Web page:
by Jan Hennop and Jo Biddle UN war crimes judges on Thursday were to deliver a keenly-awaited judgement on Bosnian Serb leader Radovan Karadzic, accused of genocide for some of the worst atrocities committed in Europe since World War II.
Karadzic was “anxiously” awaiting the landmark verdict, after a marathon trial on 11 charges of genocide, war crimes and crimes against humanity, his defence lawyer told AFP.
Judges at the International Criminal Tribunal for the former Yugoslavia (ICTY) were to pronounce judgement against Karadzic at 1300 GMT for his alleged role during the 1992-1995 Bosnian war that claimed more than 100,000 lives and displaced 2.2 million others.
Now 70, the one-time psychiatrist with the trademark bouffant hair will be the highest-profile politician from the conflict to face judgement, after former Serbian strongman Slobodan Milosevic died in his prison cell while on trial in 2006.
The hearing, which has drawn more than 200 journalists and over 100 other diplomats and observers, was taking place amid tight security, with one police officer saying they were on “extra alert” following Tuesday’s attacks in neighbouring Belgium.
Karadzic, as president of the breakaway Republika Srpska,is accused of taking part in a joint criminal scheme to “permanently remove Muslim and Bosnian Croat inhabitants… from areas claimed as Bosnian Serb territory”.
This was done through a ruthless campaign of ethnic cleansing, indiscriminate killings, persecutions and terror, said the ICTY’s prosecutors, who have asked for a sentence of life imprisonment.
– Huge ‘day for justice’ –
A long-time fugitive from justice until his arrest in a Belgrade bus in 2008, Karadzic was notably wanted for his role in the 1995 Srebrenica massacre in eastern Bosnia.
Almost 8,000 Muslim men and boys were slaughtered and their bodies dumped in mass graves by Bosnian Serb forces who brushed aside Dutch UN peacekeepers in the supposedly “safe area.”
The massacre was the worst bloodshed on European soil since World War II.
Significantly, Karadzic is also accused of genocide in other municipalities around Bosnia in the early 1990s including Prijedor, Sanski Most and Zvornik. A guilty verdict for this charge would be a first at the ICTY.
He is further accused, along with his military alter-ego and Bosnian Serb army chief Ratko Mladic, who faces similar charges, of being behind the 44-month siege of Sarajevo in which 10,000 civilians died in a relentless campaign of sniping and shelling.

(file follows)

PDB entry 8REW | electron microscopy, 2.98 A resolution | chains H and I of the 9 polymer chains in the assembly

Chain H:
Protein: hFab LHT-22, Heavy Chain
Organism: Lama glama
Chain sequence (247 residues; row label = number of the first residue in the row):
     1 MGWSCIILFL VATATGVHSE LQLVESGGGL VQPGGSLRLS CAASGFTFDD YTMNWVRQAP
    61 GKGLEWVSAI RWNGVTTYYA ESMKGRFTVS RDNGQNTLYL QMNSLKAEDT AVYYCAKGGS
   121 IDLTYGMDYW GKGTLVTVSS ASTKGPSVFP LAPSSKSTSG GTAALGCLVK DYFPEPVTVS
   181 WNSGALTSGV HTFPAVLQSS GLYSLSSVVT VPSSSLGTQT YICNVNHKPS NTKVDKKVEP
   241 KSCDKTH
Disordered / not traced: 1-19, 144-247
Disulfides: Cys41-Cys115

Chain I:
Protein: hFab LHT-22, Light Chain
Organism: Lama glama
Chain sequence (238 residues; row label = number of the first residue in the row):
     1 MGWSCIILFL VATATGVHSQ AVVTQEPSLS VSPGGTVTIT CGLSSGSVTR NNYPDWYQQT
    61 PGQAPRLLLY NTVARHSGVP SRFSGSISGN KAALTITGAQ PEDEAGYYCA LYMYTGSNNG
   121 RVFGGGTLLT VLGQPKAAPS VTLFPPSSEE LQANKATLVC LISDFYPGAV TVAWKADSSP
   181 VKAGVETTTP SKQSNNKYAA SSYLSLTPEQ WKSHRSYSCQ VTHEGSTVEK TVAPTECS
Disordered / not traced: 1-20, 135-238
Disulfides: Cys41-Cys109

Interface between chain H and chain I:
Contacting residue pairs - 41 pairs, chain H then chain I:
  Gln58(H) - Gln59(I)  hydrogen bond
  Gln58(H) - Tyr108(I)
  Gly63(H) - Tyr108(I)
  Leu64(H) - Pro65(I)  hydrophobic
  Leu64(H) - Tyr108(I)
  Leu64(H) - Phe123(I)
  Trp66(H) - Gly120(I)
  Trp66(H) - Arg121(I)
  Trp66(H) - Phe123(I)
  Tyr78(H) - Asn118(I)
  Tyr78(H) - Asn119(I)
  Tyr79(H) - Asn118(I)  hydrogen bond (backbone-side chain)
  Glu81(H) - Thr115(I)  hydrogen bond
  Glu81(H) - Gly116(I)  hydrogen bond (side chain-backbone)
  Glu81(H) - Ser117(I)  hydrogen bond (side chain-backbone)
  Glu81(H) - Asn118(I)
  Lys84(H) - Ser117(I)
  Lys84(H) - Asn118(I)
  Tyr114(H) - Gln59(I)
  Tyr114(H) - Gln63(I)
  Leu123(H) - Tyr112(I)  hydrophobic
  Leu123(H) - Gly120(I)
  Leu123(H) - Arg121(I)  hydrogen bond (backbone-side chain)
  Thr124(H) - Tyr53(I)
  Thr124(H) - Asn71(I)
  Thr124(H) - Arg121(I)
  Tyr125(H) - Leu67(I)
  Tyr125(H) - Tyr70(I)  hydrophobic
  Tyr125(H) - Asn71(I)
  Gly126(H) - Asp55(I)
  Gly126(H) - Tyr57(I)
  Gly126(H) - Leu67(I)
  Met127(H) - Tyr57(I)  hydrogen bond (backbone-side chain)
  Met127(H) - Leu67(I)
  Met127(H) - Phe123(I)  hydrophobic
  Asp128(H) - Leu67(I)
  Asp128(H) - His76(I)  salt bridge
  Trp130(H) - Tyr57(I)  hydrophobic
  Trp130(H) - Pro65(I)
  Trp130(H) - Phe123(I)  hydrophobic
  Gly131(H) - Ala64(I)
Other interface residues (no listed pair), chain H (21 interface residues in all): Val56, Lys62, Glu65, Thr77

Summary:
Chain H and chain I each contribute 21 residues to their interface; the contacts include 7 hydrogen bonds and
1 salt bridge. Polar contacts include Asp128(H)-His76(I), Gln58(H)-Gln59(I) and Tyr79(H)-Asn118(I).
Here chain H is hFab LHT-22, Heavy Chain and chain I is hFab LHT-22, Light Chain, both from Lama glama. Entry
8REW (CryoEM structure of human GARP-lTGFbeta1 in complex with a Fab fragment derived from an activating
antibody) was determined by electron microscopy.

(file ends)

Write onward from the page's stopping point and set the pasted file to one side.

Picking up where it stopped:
“It’s a hugely significant day today for international justice,” said Jasna Causevic, 58, one of a group of protesters who began gathering early outside the ICTY awaiting the verdict.
“Karadzic and his group, including Milosevic, divided Bosnia and that’s still the case today,” she told AFP.
Karadzic, also a published poet, remained defiant this week telling Balkan media on Wednesday he expected to be “acquitted”, and playing down the killings at Srebrenica as only “several hundred”.
“My expectations are the same (as they always were). I know what I wanted, what I did, even what I dreamed of, and there is no reasonable court that would convict me,” Karadzic told the Balkan Investigative Reporting Network in an interview by email.
But his lawyer Peter Robinson told AFP at the court on Thursday that his client was “anxiously” awaiting the verdict, adding in a tweet that it would be “the longest day ever.”
During the trial, which open in 2009 and ended in October 2014 after an exhausting 497 days in the courtroom, some 115,000 pages of documentary evidence were presented along with 586 witnesses.
Lavien Partawie, 25, waiting outside the court with the Society for Threatened Peoples, said: “It is important for the victims of Bosnia Herzegovina. We are hoping to get justice.”
“We all have to learn about it so we can solve the problems of the future.”
© 1994-2016 Agence France-Presse
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